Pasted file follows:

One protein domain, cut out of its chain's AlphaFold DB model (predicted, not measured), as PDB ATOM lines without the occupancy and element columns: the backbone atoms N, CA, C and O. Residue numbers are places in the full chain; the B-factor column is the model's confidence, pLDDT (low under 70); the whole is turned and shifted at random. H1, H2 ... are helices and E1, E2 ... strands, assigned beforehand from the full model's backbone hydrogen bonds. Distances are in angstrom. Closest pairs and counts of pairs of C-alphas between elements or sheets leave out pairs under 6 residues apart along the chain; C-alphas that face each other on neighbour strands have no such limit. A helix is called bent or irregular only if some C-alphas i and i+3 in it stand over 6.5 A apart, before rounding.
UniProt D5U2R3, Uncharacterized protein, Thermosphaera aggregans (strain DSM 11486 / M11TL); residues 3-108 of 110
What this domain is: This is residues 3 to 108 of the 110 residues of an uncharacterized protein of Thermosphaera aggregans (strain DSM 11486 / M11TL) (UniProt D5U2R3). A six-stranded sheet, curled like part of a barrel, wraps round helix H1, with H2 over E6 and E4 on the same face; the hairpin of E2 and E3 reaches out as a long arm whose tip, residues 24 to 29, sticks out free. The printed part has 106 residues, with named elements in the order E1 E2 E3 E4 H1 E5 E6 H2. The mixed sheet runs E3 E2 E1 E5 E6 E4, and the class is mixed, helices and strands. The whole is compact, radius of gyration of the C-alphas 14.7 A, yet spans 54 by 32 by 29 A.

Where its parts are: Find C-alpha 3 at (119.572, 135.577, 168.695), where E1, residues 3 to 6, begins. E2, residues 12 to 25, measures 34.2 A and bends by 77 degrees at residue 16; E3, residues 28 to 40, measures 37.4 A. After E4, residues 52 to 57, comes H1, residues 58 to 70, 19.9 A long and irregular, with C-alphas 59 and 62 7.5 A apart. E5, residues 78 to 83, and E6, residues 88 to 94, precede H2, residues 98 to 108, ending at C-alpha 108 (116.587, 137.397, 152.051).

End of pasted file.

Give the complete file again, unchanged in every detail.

One protein domain, cut out of its chain's AlphaFold DB model (predicted, not measured), as PDB ATOM lines without the occupancy and element columns: the backbone atoms N, CA, C and O. Residue numbers are places in the full chain; the B-factor column is the model's confidence, pLDDT (low under 70); the whole is turned and shifted at random. H1, H2 ... are helices and E1, E2 ... strands, assigned beforehand from the full model's backbone hydrogen bonds. Distances are in angstrom. Closest pairs and counts of pairs of C-alphas between elements or sheets leave out pairs under 6 residues apart along the chain; C-alphas that face each other on neighbour strands have no such limit. A helix is called bent or irregular only if some C-alphas i and i+3 in it stand over 6.5 A apart, before rounding.
UniProt D5U2R3, Uncharacterized protein, Thermosphaera aggregans (strain DSM 11486 / M11TL); residues 3-108 of 110
What this domain is: This is residues 3 to 108 of the 110 residues of an uncharacterized protein of Thermosphaera aggregans (strain DSM 11486 / M11TL) (UniProt D5U2R3). A six-stranded sheet, curled like part of a barrel, wraps round helix H1, with H2 over E6 and E4 on the same face; the hairpin of E2 and E3 reaches out as a long arm whose tip, residues 24 to 29, sticks out free. The printed part has 106 residues, with named elements in the order E1 E2 E3 E4 H1 E5 E6 H2. The mixed sheet runs E3 E2 E1 E5 E6 E4, and the class is mixed, helices and strands. The whole is compact, radius of gyration of the C-alphas 14.7 A, yet spans 54 by 32 by 29 A.

Where its parts are: Find C-alpha 3 at (119.572, 135.577, 168.695), where E1, residues 3 to 6, begins. E2, residues 12 to 25, measures 34.2 A and bends by 77 degrees at residue 16; E3, residues 28 to 40, measures 37.4 A. After E4, residues 52 to 57, comes H1, residues 58 to 70, 19.9 A long and irregular, with C-alphas 59 and 62 7.5 A apart. E5, residues 78 to 83, and E6, residues 88 to 94, precede H2, residues 98 to 108, ending at C-alpha 108 (116.587, 137.397, 152.051).